The deck my father gave me was my only deck until my freshman year of college. I remember distinctly that I was at the (then-new) Barnes and Noble in town with my friends. On one of the center displays that October they had The Halloween Tarot deck-and-book set by Kipling West. I fell in love, I bought it, I opened it at home and fell in love even harder. I went on to use that deck all throughout my twenties. I don’t use this deck very often anymore.
    If you are a student of Tarot, I highly recommend investing in at least one historical reproduction deck. This miniature version of the Marseille Tarot by Camoin and Jodorowsky is a good quick-reference. Comparing the traditional imagery from antique decks to the imagery on our contemporary decks is a good exercise in looking for the archetypes and not getting caught up in decorative detail.
    I remember seeing a friend pull out her copy of The Wild Unknown deck and being fascinated with the illustration work of Kim Krans. I tracked it down online and loved it immediately when it arrived. I worked with it for personal readings intensely for a full year and realized that this deck is really good when I want to dig down and find the harsh truths of a particular situation. And to be honest there are times when I don’t want to dig that deep. No need for a hacksaw when a jewelry knife will do.
  5. THE PLAYING CARDS DECK: Since the moment I first learned that some people use regular playing cards to give readings, I had wanted to build that into my skill set. But going from fully illustrated Tarot decks to completely abstract playing cards was daunting. Then one night while in the mountains of Brazil, we were without electricity, only candles and firelight, no phone reception, and my fellow travelers were all guitarists who were busy playing music together. There were two decks of playing cards and a collection of art history books in Portuguese. I decided to really start working with playing cards. I left some money for one of the decks and it is my go-to playing card deck for readings. I don’t use this one to play games though.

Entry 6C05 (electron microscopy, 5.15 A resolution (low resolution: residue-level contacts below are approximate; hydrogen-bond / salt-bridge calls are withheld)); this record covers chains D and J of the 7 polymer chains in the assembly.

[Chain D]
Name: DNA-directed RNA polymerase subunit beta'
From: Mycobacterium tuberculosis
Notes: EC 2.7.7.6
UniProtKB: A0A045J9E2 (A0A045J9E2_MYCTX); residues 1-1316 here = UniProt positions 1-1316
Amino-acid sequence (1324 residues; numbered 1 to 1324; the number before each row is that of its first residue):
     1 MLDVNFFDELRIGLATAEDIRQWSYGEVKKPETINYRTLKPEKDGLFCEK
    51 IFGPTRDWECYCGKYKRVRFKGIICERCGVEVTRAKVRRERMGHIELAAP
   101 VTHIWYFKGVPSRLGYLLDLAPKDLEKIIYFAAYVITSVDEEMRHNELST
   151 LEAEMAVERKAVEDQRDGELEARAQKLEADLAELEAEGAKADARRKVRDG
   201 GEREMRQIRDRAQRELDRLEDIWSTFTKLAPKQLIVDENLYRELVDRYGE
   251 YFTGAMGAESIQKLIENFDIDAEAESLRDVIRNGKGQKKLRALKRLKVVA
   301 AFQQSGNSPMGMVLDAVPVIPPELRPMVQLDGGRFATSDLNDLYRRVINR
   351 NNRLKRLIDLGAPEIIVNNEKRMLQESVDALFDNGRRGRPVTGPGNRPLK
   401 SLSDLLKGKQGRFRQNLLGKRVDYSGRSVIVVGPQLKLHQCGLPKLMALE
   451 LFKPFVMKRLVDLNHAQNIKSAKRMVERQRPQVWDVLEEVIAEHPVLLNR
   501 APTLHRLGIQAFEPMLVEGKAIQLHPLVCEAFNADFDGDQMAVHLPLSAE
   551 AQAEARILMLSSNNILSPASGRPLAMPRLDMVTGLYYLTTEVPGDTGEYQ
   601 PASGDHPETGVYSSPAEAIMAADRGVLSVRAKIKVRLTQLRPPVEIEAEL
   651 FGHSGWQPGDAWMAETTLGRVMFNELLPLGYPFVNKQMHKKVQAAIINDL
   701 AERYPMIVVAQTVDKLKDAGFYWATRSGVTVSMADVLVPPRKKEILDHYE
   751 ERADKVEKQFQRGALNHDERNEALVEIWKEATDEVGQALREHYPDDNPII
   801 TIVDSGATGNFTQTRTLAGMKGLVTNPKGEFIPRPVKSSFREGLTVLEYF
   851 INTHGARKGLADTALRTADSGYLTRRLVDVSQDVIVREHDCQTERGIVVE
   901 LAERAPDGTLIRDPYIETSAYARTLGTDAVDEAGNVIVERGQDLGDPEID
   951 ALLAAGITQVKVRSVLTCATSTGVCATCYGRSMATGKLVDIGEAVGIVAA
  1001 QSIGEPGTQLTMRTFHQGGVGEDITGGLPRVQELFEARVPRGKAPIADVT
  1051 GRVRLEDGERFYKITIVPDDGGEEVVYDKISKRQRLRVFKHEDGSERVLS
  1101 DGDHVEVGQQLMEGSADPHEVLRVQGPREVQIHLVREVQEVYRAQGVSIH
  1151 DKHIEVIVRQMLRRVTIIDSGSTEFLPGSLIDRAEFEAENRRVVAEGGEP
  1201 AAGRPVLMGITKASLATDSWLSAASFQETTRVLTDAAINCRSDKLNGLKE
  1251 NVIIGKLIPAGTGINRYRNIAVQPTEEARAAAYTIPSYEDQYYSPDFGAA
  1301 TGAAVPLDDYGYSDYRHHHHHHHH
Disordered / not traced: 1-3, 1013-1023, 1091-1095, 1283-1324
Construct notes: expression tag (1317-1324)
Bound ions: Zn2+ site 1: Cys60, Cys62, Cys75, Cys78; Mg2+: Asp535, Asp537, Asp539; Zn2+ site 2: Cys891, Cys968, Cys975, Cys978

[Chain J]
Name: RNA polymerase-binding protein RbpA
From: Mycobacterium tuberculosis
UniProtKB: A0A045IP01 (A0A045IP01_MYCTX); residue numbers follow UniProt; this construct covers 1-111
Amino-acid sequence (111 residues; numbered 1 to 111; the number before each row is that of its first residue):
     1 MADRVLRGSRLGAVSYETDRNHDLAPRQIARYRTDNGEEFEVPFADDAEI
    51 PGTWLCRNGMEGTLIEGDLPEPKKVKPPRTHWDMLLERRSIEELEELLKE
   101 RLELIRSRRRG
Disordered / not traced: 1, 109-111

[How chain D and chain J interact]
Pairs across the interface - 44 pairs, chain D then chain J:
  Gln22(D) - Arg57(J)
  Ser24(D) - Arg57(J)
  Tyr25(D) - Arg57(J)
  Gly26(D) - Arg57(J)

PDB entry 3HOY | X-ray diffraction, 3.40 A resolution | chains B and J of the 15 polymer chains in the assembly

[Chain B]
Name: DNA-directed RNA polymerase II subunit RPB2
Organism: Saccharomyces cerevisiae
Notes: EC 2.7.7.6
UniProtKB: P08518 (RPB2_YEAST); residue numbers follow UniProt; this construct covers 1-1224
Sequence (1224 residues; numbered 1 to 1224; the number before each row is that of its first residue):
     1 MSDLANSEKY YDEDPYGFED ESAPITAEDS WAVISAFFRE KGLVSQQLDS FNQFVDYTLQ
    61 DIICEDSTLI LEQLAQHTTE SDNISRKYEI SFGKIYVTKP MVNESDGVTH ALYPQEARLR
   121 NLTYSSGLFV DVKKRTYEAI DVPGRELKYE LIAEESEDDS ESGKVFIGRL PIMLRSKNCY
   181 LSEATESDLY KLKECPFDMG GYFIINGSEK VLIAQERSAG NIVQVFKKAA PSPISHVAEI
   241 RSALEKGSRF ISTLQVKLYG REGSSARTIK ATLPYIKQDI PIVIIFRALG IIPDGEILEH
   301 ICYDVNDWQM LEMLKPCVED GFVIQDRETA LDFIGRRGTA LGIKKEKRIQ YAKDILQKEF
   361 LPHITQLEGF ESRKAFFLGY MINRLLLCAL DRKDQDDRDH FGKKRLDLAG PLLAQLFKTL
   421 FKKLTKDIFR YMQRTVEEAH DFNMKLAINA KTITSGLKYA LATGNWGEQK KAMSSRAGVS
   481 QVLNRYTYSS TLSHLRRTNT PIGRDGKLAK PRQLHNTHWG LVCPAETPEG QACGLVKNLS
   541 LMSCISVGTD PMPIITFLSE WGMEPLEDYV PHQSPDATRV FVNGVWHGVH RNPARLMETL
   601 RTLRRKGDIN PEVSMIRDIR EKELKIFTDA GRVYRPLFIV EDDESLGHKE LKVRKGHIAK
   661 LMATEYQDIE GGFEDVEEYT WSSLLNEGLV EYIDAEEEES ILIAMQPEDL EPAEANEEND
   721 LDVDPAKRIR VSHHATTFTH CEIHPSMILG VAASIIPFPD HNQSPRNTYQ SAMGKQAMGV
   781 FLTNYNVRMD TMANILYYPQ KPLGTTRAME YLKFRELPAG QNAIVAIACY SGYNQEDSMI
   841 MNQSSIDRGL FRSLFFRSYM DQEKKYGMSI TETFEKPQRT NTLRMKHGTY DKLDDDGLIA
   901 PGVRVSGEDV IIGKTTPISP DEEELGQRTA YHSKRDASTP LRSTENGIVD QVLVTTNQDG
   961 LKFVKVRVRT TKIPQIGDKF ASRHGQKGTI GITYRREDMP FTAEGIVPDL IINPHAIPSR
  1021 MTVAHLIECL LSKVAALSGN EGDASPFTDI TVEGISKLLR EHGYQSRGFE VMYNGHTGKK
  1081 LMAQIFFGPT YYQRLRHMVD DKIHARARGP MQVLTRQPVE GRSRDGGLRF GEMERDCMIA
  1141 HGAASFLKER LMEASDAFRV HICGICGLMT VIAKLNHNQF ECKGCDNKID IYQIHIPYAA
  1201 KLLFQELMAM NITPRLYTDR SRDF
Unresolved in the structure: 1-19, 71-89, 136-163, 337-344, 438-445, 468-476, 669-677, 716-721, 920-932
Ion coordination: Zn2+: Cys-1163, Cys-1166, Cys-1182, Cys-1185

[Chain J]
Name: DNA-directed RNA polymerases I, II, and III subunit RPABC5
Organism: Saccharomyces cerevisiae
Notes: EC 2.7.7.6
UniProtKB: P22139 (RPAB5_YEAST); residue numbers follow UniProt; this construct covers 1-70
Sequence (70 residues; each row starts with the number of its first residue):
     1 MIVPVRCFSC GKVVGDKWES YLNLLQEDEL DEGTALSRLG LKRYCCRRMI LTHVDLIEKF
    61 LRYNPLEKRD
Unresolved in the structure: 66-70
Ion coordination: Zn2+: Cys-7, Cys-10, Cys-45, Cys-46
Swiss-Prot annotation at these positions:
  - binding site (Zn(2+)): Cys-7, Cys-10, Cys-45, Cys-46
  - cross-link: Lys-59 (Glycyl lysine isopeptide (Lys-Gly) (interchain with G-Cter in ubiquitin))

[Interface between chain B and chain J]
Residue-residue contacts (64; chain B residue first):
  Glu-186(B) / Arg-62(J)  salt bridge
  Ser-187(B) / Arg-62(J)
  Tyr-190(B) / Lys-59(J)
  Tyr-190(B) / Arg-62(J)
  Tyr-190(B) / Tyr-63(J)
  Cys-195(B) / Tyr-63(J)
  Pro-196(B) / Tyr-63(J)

6. THE CROSSOVER DECK: I use The Odd Bods deck for readings, shuffling practice, and as playing cards for games. I spotted this deck in the gift shop at the Pompidou Centre in Paris. The illustrations are incredibly quirky but surprisingly inline with cartomancy interpretations. But I also bring this deck when I go out with my kids and we play various card games together. Although I cringe when my youngest sometimes picks up a card with water on his hands, I wouldn’t give up the connecting time those card games give us. This deck has lived some life and I love it all the more for that.
  7. THE ORACLE DECK: I bought my Oracle Belline deck at Librairie De L’Inconnu in Paris. I knew nothing about this deck except that it looked fascinating and I really wanted to see what it was all about. To me, reading with oracle cards vs. reading with Tarot cards is like making a story with single word prompts vs. making a story with plot point sections. As a result, oracle decks can be somewhat blunt. I noticed that three of the more tragic cards in the Oracle Belline look very similar to The Tower card from a traditional Tarot deck.